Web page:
Essential Steps to Become Agile - Part 5
April 12, 2017

DEVOPSdigest asked experts across the industry — including analysts, consultants and vendors — for their opinions on the best way for a development or DevOps team to become more Agile. Part 5, the final installment in this series, provides tips on empowering people.

Start with Essential Steps to Become Agile - Part 1

Start with Essential Steps to Become Agile - Part 2

Start with Essential Steps to Become Agile - Part 3

Start with Essential Steps to Become Agile - Part 4


Ask the people who are doing the work how to make it more efficient. Agility should come from the bottom up. Applying any methodology blindly is a mistake and will be met with resistance. One form of Agile methodology does not fit all. What works for developers doesn't always work for operations. So within each group, find the tools best suited to automate the kind of work they already do.
Lucas Carlson
SVP, Strategy, Automic Software

The best way for a development team, DevOps team or IT organization to be more Agile is by embracing the TOGETHER concept in any aspect of the work cycle − learning, planning, designing, developing, testing, integrating, etc. Every individual in an Agile team matters and for this reason, it is the team leader's job to make sure that every team member is aligned with the team's goals and commitments, sees the big picture, and understands how their individual work is integrated into the overall efforts.
Yossi Shirizli
VP R&D, Correlsense


Often organizations are so afraid of making a mistake, that they won't bestow autonomy on their teams. In order to become truly Agile, you need to be willing to distribute responsibility among self-organized teams and give them the latitude to fail — fail fast — and to learn from their failure and rapidly improve. This is the basic tenant of agility.
Benjamin Wesson
Head of Product Management, BigPanda


People, by nature, are resistant to change. The shift from traditional waterfall development to Agile software development will meet with some form of resistance. Development leaders must counter the natural fear, uncertainty and doubt with education that highlights the new opportunities that will arise. Educate and disseminate Agile kits to the team. These will include templates, models, and how-to guides for the new tools. Provide a leadership opportunity for the top implementers/owners of the waterfall process. One again, this approach will reduce fear, uncertainty and doubt that inevitably comes with change.
Paul Mansfield
CTO, iQuate

Many organizations still suffer from inefficient software development because they may have forgotten one of the key value tenets of Agile which is "individuals and interactions" over "processes and tools." When the stakeholders contributing to the software can't collaborate easily, and processes don't flow smoothly, one of the first actions an organization can take is to educate using Agile principles. The second piece of the puzzle is tool chain and process traceability to measure your value streams from plan-to-ops quickly identify bottlenecks and provide feedback to stakeholders. This allows organizations to adhere to another Agile tenet of responding to change over following a plan.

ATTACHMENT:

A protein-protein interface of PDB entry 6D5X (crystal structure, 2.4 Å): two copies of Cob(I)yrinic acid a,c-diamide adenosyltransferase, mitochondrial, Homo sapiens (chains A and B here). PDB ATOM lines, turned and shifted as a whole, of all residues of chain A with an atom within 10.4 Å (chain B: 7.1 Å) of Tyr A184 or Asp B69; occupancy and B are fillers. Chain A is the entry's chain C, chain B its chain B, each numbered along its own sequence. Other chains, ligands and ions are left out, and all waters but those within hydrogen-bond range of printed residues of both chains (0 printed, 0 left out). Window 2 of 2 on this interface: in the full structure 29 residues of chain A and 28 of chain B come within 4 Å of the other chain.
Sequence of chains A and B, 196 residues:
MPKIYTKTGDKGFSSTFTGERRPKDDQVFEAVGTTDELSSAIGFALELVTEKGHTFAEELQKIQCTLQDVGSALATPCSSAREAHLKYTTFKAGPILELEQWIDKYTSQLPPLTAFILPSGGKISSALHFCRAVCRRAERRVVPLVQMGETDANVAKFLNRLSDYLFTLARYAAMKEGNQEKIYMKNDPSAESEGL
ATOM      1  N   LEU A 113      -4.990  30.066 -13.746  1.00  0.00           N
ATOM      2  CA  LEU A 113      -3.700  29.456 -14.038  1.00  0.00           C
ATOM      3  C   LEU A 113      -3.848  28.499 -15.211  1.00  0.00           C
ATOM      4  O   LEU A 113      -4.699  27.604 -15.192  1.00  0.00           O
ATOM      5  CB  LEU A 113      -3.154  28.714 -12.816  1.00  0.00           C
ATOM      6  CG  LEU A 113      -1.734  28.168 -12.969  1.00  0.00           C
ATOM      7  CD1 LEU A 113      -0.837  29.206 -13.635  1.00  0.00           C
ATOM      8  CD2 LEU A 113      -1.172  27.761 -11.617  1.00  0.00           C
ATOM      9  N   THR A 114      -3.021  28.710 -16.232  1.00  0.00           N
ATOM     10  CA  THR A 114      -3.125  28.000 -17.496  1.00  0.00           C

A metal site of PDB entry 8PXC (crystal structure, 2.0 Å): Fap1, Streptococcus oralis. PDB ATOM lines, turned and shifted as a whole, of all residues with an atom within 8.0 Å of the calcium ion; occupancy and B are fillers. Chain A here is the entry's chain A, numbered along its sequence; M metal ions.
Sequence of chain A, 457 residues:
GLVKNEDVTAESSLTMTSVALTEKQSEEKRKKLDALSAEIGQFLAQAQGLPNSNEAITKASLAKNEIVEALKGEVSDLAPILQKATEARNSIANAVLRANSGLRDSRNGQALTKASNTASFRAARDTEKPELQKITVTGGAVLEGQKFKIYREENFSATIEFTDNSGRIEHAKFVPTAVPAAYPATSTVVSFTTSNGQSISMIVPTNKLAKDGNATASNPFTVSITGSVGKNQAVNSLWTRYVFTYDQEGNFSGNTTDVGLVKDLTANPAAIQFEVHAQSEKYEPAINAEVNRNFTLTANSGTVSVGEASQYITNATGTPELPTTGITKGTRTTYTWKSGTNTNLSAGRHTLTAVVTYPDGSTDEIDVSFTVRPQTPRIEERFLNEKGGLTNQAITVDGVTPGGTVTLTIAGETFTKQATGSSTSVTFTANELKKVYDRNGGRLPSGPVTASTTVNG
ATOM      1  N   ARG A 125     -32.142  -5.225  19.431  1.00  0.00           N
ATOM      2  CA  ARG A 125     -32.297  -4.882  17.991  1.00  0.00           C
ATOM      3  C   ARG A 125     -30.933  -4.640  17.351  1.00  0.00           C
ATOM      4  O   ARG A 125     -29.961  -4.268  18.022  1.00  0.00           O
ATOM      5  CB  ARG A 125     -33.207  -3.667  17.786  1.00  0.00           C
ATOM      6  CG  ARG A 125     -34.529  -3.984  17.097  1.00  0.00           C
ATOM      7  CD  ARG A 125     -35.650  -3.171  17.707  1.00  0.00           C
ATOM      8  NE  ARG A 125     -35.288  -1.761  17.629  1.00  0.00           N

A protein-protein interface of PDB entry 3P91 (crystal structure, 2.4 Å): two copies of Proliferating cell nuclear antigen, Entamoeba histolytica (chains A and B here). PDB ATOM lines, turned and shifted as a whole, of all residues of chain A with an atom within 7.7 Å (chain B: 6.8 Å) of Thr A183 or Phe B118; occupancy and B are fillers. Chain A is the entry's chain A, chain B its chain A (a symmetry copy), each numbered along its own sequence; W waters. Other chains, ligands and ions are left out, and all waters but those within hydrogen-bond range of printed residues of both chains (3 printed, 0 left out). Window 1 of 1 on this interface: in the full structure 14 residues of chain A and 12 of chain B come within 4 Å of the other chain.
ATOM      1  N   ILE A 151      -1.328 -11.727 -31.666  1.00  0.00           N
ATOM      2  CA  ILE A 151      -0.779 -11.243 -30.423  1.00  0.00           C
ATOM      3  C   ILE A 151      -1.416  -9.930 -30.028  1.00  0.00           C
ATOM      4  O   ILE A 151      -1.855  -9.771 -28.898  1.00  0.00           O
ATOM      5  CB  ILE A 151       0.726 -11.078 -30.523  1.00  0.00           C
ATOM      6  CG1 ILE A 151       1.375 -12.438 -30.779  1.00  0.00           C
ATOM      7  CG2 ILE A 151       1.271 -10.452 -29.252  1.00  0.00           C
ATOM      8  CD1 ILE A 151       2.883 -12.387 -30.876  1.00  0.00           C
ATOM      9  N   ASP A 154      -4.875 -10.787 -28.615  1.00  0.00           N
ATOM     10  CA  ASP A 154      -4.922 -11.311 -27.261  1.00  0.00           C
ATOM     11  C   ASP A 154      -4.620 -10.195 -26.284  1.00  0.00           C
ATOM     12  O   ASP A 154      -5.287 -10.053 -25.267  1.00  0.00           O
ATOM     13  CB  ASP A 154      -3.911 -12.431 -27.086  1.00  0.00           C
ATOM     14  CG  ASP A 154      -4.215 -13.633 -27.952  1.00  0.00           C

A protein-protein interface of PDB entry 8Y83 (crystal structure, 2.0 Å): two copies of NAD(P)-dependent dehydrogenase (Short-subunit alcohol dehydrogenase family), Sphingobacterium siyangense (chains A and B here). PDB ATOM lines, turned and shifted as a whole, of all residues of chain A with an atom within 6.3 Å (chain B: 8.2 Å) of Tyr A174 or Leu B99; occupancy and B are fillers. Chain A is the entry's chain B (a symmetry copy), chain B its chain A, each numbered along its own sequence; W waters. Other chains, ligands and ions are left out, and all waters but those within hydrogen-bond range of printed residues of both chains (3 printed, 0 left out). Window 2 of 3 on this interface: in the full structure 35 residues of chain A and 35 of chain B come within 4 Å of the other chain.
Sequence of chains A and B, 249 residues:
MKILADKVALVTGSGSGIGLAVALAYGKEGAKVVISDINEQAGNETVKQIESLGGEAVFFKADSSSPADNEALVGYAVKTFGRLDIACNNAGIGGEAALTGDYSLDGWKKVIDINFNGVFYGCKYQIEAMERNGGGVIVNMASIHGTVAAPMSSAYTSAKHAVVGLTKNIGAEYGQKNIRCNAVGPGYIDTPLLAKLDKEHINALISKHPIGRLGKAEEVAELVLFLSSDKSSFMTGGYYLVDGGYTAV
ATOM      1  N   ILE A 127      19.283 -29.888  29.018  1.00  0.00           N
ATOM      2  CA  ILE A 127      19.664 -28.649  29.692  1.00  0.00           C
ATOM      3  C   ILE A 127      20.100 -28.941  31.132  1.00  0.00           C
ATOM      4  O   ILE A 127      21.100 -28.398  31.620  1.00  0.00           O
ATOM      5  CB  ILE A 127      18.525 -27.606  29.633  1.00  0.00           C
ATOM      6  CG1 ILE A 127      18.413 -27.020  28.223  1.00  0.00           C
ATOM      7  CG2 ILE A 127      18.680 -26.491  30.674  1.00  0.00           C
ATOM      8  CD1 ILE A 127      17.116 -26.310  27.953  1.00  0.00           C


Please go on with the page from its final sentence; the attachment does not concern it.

Eric Robertson
VP DevOps Product Engineering, CollabNet


When adopting or improving upon Agile process, communicate both the positive and negative impacts on your organization. In the end, the pros should outweigh the cons, but too often the downsides are overlooked. This is especially true when those negative effects are felt outside the development team, for example when more time is required from stakeholders.
Matt Bridges
CTO, Intrepid


Development teams will become more Agile when they cross train for functions that typically reside in other organizations. Continuous development and DevOps rely on the smooth transition from development to QA to staging to production. The development team and other members of the IT organization must be able to transition from one development cycle state to the next without having the traditional waterfall handoff seen in legacy development structures. This means the team members will stay with a project throughout its full lifecycle and must be competent enough to provide value at each stage.
Frank Yue
Director of Application Delivery Solutions, Radware


Enable each team member to make sound and trusted decisions by putting as much data in their hands as possible.
Keen Browne
Co-Founder and Head of Product, Bonsai

Speed and agility go hand in hand with the software-driven business. But there are practical challenges in our hyper-connected world with ever-changing marketplace demands and rapid-pace technological advances. Accordingly, information that is organized and analyzed efficiently can help IT professionals make faster as well as better decisions. Since every digital action and transaction traverses a network, either physical, virtual or hybrid, traffic data offers the most coherent source of application and service insight. Using a single platform to tap into traffic data and complementary sources like NetFlow and synthetic transactions, the IT organization can rapidly analyze performance from any perspective: infrastructure, application and user. This kind of contextual analysis leverages a complete understanding of application and service delivery interdependencies, so that performance problems from the lab to the production environment can be solved at the speed of business.
Ron Lifton
Senior Enterprise Solutions Manager, NetScout

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